Living green walls and upcycled building materials are welcome environmentally-conscious design trends, but when it comes to sustainable architecture, the living root bridges made by indigenous Khasi and Jaintia people in the north-eastern Indian state of Meghalaya have them beat by centuries.
These traditional plant-based suspension bridges make it much easier for villagers to travel to neighboring communities, markets and outlying farms by spanning the dense tropical rainforest’s many gorges and rivers.
Their construction requires patience, as builders train the aerial roots of well-situated, mature rubber fig trees into position using bamboo, old tree trunks, and wire for support, weaving more roots in as they become available.
This multi-generational construction project can take up to 30 years to complete. The carefully-tended bridges become sturdier with age, as the roots that form the deck and handrails thicken.
The village of Nongriat has one bridge that has been in place for 200-some years. An upper bridge, suspended directly overhead, is a hundred years younger.
As village head and lifelong resident Wiston Miwa told Great Big Story, above, when he was a child, people were leery of using the newer bridge, worried that it was not yet strong enough to be safe. Six decades later, villagers (and tourists) traverse it regularly.
Architect Sanjeev Shankar, in a study of 11 living root bridges, learned that new structures are loaded with stones, planks, and soil to test their weight bearing capacity. Some of the oldest can handle 50 pedestrians at once.
Humans are not the only creatures making the crossing. Bark deer and clouded leopards are also known travelers. Squirrels, birds, and insects settle in for permanent stays.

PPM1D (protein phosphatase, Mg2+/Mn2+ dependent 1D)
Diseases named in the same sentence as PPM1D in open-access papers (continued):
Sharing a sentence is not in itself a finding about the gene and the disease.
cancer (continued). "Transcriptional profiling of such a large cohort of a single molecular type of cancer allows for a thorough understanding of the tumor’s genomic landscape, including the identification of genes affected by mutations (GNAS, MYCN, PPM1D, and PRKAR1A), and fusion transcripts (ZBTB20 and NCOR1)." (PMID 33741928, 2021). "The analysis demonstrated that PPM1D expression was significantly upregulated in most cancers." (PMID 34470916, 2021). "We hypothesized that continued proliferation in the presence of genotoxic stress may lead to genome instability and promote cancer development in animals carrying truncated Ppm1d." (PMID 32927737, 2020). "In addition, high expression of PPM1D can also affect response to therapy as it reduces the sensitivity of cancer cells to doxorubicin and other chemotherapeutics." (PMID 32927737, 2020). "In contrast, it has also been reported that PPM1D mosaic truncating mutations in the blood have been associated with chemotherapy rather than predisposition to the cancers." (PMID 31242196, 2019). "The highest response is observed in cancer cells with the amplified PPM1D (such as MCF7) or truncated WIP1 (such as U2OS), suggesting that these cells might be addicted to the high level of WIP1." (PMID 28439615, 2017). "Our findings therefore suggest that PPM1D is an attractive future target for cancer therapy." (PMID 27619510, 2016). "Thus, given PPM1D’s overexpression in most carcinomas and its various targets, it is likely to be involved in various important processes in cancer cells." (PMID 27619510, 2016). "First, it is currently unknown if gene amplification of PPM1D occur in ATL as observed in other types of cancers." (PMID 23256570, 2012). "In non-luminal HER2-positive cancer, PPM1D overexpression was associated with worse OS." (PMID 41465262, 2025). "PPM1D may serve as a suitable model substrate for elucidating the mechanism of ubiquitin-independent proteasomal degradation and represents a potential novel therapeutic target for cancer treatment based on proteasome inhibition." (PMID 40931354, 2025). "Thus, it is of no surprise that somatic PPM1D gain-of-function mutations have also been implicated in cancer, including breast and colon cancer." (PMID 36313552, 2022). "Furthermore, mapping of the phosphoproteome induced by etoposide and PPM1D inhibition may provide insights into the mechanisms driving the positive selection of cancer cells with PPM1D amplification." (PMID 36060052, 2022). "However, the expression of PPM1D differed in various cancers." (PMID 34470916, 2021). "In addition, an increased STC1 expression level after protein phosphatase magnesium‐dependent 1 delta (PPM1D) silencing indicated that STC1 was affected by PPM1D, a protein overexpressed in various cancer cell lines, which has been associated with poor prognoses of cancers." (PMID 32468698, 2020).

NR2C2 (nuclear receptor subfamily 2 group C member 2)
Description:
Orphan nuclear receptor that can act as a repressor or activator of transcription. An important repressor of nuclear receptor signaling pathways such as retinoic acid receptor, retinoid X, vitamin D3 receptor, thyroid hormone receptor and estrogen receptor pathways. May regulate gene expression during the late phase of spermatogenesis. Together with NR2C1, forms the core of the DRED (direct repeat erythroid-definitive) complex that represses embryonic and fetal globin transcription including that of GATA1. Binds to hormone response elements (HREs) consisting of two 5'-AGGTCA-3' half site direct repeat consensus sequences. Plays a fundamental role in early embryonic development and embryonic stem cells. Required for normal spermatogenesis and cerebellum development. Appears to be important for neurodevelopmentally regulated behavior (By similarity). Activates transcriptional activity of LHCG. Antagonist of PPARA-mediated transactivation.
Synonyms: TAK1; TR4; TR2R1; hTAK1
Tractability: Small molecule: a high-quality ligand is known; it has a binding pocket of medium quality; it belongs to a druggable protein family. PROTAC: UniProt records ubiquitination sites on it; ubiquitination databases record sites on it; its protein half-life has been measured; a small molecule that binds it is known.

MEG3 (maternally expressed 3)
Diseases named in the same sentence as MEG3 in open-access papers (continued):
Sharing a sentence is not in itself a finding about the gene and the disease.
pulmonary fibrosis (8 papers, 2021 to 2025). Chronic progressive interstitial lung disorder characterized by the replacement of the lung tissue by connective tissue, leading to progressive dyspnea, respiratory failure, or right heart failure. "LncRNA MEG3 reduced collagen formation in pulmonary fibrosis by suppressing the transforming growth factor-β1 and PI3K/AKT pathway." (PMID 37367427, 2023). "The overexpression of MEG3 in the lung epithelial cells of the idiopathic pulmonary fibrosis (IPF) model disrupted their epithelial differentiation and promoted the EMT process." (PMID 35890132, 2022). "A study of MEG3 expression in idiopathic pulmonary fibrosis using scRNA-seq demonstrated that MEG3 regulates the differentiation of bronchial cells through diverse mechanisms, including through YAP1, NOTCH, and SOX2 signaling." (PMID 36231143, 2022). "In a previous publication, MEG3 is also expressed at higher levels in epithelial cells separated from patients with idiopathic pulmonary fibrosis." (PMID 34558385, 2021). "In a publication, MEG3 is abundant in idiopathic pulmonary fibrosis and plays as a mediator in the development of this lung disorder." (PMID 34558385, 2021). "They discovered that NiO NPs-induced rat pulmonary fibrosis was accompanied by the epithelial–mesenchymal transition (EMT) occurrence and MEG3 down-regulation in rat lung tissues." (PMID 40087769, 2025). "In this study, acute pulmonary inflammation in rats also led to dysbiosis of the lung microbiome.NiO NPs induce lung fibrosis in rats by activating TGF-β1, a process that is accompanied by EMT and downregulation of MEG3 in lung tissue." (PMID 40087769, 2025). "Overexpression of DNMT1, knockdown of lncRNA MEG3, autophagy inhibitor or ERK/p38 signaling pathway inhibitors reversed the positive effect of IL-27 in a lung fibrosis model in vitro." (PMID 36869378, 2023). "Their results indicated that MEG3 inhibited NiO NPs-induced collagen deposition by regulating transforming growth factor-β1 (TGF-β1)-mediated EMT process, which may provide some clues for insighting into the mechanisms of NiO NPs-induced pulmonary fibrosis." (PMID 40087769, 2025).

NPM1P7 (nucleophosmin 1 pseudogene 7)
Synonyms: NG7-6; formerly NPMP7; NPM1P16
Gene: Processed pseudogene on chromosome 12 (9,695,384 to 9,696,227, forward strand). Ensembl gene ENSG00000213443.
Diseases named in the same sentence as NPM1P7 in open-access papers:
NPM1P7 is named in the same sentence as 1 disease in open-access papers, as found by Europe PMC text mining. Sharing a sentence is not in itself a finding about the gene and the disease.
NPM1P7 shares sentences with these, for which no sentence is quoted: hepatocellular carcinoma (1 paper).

The Khasi people follow an oral tradition, and have little written documentation regarding their history and customs, including the construction of living root bridges.
Architect Ferdinand Ludwig, a champion of Baubotanik – or living plant construction – notes that there is no set design being followed. Both nature and the villagers tending to the growing structures can be considered the architects here:
When we construct a bridge or a building, we have a plan – we know what it’s going to look like. But this isn’t possible with living architecture. Khasi people know this; they are extremely clever in how they constantly analyze and interact with tree growth, and accordingly adapt to the conditions…How these roots are pulled, tied and woven together differ from builder to builder. None of the bridges looks similar.
The bridges, while remote, are becoming a bucket list destination for adventurers and ecotourists, Nongriat’s double bridge in particular.
The BBC’s Zinara Rathnayake reports that such outside interest has provided villagers with an additional source of income, as well as some predictable headaches – litter, inappropriate behavior, and overcrowding:
Some root bridges see crowds of hundreds at a time as tourists clamber for selfies, potentially overburdening the trees.
– Ayun Halliday is the Chief Primatologist of the East Village Inky zine and author, most recently, of Creative, Not Famous: The Small Potato Manifesto and Creative, Not Famous Activity Book. Follow her @AyunHalliday.